The Right To Feel As We Do
That’s a tough one, simply because it’s complicated.
We have responses to everything that touches our lives, but sometimes it is difficult to manage all the feelings. We question ourselves: Is this my real feeling or is this made-up to cover up for the “truth”? Do I have the right to feel this way?
Anyone, that has spent time delving into the inner-workings of the self, know we must pull all the layers back – the ones we have created to fit in, or the ones that have been created as a protection mechanism – to find how we truly feel. And even when we get there, we often have the impulse to explain why we feel the way we do.
I have known and have finally learned that my feelings don’t have to be “right” or “wrong”, but do have the right to exist.
It is a mistake to look at our feelings and try to understand them from a point of view where we need to classify them as good or bad, right or wrong. If we could instead just look at our feelings as our own response to something or someone without judgment, we would find a great deal more of well-being and compassion for own selves.
Learning to allow our feelings to exist, come as a result of a great deal of inner-working. It is usually then followed by trusting our instincts and knowing that our core is strong enough to support us in whatever results from our actions. In that there is great freedom.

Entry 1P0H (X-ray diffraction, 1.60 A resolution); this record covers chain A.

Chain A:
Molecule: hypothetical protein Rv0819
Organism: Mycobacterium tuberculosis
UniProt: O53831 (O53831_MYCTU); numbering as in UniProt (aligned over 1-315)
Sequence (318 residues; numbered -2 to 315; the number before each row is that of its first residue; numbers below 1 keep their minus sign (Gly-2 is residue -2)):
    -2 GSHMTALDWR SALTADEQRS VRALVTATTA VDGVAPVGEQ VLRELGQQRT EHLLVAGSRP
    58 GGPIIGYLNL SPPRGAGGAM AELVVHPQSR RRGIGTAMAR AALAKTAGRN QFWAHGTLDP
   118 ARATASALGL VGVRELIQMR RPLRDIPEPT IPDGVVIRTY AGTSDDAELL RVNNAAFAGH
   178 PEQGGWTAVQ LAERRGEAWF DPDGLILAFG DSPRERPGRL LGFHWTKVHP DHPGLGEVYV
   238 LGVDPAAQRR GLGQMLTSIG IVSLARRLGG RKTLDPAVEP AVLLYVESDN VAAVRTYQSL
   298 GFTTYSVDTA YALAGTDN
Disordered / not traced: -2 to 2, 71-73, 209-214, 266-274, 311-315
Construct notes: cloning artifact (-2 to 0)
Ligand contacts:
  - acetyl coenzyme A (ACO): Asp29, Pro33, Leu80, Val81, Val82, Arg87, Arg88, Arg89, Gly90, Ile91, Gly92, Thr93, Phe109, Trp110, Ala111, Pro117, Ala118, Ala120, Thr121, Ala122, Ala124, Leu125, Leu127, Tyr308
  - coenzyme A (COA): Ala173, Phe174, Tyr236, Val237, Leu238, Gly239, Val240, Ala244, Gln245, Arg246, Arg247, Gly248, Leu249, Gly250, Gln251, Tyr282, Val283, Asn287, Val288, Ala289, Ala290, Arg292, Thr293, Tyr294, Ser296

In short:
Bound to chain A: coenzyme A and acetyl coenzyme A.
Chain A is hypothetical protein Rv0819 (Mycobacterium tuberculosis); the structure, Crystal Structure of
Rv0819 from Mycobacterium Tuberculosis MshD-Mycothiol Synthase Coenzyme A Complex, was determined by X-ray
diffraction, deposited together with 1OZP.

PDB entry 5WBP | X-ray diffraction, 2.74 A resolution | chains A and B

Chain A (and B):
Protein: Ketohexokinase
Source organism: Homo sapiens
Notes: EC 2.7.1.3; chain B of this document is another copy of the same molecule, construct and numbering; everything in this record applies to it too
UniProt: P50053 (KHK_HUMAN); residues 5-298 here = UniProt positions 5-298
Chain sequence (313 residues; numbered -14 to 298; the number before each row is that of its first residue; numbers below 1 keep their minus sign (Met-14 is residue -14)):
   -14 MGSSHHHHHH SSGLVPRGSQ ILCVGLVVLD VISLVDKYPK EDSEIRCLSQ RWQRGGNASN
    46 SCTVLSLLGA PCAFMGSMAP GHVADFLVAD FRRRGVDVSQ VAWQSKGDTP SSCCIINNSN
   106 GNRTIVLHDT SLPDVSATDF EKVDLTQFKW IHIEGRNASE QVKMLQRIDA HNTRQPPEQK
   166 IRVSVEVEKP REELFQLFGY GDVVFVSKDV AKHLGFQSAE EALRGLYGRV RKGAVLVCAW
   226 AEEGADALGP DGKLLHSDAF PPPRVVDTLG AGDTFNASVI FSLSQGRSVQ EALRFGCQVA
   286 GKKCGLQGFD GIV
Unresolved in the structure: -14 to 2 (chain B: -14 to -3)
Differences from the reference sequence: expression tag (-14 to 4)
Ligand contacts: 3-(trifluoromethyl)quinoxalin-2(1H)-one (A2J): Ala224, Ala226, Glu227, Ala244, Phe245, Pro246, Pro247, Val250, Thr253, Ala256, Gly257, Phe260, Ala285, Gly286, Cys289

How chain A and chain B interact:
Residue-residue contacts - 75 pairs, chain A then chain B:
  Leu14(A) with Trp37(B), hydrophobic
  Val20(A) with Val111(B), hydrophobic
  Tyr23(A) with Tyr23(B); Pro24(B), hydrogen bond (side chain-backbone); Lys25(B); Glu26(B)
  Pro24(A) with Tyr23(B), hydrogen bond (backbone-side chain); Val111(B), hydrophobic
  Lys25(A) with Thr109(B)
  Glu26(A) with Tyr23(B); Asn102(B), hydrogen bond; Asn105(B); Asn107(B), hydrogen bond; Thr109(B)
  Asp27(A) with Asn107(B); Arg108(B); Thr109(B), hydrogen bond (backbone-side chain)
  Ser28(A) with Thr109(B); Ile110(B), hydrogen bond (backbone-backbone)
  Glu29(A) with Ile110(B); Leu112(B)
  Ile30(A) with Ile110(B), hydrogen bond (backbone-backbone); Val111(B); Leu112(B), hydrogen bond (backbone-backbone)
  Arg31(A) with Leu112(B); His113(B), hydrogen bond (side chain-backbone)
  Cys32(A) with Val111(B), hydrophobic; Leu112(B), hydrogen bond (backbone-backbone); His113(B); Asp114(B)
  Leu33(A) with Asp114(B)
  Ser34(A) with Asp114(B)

Feelings often evade logic and operate at a different cadence. That is most clear in romantic relationships. Why do we like each other? On paper it may not work, but in life it does. Or the other way around. Why is that? Feelings don’t necessarily follow logic.
Often instead of simply acting according to our feelings, we try to explain them away and get others to help in this endeavor. But, regardless how well-intentioned a friend, partner or family member is, they can’t fully understand and therefore help guide our responses.
It all comes back to an intimate relationship with the self. Once we have that we learn to give room to our feelings knowing they are valid as they are and regardless of the results we will be okay.
We stand-up for how we feel without anger or judgment with the singular thought of: this is who I am and this is how I feel.